Sunday, November 12, 2017

Opinion: How to keep young people from leaving Vancouver Vancouver Courier November 9, 2017

According to columnist Michael Geller, it’s time for Vancouver to allow additional shared living arrangements in single-family zones and zone more land for alternative communal living arrangements, especially co-housing developments. Photo Dan Toulgoet

      While much is written about our region’s affordability crisis, Barrett’s poignant tale about returning to Alberta after many years in Vancouver seemed to hit a nerve with many — myself included.
      While most millennials could relate to Barrett’s difficulties finding decent, affordable housing where she might ultimately raise a family, not everybody was sympathetic.
      Many commenters thought she should lower her expectations, or move to the suburbs, and stop whining. I disagree.
      Barrett’s article prompted me to think about what might realistically be done to keep more young people in our city.
      While imposing a 15 per cent Foreign Buyers’ Tax temporarily dampened the price of West Side single-family houses, it isn’t going to benefit people like Barrett.
      Similarly, the Empty Home Tax might bring expensive rentals to market, or prompt owners of second homes to list their properties for sale. But this won’t help either.
      Rezoning land for condominiums will be beneficial in the long term. However, as recent statistics reveal, new condos are not the solution.
      In October, it was reported the average sales price of a new Vancouver condominium hit a record high of $906,650. This equates to $1,045 a square foot and a 17 per cent increase on a year-over-year basis.
      In the long term, the province’s promise to build 114,000 affordable rental housing units over the next 10 years will most certainly help, if fulfilled.
      But what can be done in the shorter term?
      As a university student in Toronto and Manchester, I shared larger houses with other people. While some had rooms with private bathrooms, most of us shared bathrooms and living spaces.
In Vancouver, sharing a house with unrelated people is becoming an increasingly popular choice for those who can’t afford a $1,500 to $2,000 a month apartment. However, it can be illegal.
      Currently, Vancouver has a bylaw that limits the number of unrelated people who can live together to five. While this may be appropriate for smaller homes, larger houses could accommodate more. For this reason, it may well be time for city politicians to revise this bylaw, especially if they want to fill up large vacant Shaughnessy mansions.
      While some millennials will settle for just a room, many more would prefer a self-contained suite in a house. Throughout Vancouver, formerly single-family houses have been subdivided into studio, one-bedroom and two-bedroom suites. However, in most cases this is illegal.
      City officials close their eyes to these situations until there is a complaint. This is not the answer. We need a better solution.
      During the recent byelection, there was considerable discussion about the need to create more affordable housing choices in single-family neighbourhoods, in addition to legalized basement suites and laneway houses.
      I think the time has come to change zoning regulations in many RS-1 neighbourhoods to permit houses to be legally divided into multiple suites.
      In 1972, I lived in Ottawa’s Pestalozzi College, a Trudeau government-funded highrise experiment in cooperative living. Torontonians will remember Rochdale College, part of the same failed experiment.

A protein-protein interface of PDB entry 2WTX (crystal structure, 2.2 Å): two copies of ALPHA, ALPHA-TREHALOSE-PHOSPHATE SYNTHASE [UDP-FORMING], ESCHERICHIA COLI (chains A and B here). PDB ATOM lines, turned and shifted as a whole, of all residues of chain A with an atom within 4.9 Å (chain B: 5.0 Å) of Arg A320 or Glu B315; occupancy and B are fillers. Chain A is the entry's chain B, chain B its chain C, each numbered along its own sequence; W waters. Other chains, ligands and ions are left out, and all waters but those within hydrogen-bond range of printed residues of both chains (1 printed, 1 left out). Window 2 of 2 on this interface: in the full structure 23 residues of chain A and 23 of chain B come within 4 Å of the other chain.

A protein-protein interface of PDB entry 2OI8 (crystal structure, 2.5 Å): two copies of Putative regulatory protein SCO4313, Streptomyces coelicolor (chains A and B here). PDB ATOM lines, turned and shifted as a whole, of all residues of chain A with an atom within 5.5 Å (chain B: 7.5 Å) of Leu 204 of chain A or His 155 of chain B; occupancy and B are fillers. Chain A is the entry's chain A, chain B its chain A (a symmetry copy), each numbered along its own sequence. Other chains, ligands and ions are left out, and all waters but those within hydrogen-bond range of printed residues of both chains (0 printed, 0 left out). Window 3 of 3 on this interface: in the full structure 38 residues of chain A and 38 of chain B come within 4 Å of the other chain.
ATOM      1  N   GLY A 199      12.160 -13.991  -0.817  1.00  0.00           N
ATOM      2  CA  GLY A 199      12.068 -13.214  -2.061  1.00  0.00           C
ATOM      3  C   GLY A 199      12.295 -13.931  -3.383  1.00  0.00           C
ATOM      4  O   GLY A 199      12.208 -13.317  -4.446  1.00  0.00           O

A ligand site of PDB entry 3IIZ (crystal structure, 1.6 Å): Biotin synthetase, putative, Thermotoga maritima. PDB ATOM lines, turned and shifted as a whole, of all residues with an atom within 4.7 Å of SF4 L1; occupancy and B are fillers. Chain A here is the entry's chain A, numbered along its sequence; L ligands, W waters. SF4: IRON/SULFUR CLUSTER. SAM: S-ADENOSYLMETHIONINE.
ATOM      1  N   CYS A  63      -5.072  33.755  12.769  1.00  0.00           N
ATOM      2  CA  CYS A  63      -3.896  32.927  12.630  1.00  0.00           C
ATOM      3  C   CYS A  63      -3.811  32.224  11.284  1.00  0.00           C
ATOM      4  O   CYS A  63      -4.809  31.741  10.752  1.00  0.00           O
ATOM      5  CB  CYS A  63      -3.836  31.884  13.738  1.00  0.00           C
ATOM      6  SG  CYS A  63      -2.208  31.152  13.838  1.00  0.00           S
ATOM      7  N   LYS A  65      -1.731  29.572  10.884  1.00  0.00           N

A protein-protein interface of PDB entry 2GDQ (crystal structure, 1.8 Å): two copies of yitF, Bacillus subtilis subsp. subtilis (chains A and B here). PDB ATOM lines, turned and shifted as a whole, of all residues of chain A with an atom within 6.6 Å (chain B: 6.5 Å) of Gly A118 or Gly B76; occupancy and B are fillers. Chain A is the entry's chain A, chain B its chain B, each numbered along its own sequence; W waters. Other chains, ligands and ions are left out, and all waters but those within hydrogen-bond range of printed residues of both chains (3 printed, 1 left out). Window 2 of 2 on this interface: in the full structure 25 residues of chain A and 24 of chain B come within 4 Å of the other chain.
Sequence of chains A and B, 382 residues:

However, what made Pestalozzi College unique was its design. Half the building comprised communal suites of varying sizes offering partially furnished bedrooms, shared bathrooms and living areas with kitchens, not unlike some student residences.
      The other half offered one-bedroom apartments. However, these apartments differed from typical Vancouver one-bedroom apartment designs since there was a lockable door to the living room. As a result, they were easily shared by two unrelated people.
      At SFU’s UniverCity, the Cornerstone building is designed with similar flexible one-bedroom suite layouts, thus offering more affordable housing choices. More apartments should be designed like this.
      It is now time for Vancouver to allow additional shared living arrangements in single-family zones. City officials should also zone more land to allow alternative communal living arrangements, especially co-housing developments.
      Sadly, it is too late to keep Jessica Barrett in Vancouver. Hopefully more shared affordable housing choices will keep others from leaving in the future.

Thursday, November 9, 2017

Some musings on 105 Keefer and the future of Chinatown

I recently allowed myself to become embroiled in a debate over the design of a building on a high-profile former gas station site in Chinatown. This has caused me a real dilemma. On one hand I don't support the scale of development being proposed for the site. On the other hand, I believe the Development Permit Board made the wrong decision in rejecting it.

My concerns with the scale and design of this building and other recent buildings in the Downtown Eastside and Chinatown date back to 2007 when I joined Milton Wong, Ray Spaxman, Mike Harcourt, Joe Wai, Gerry Zipursky and others as a member of the Building Community Society (BCS). BCS was formed by a group of volunteers who shared a personal desire to contribute positively to the future of the Downtown Eastside and nearby Chinatown. We hoped that in collaboration with community leaders, we could offer professional advice to be shared with the Vancouver planning department and others on the future of the area.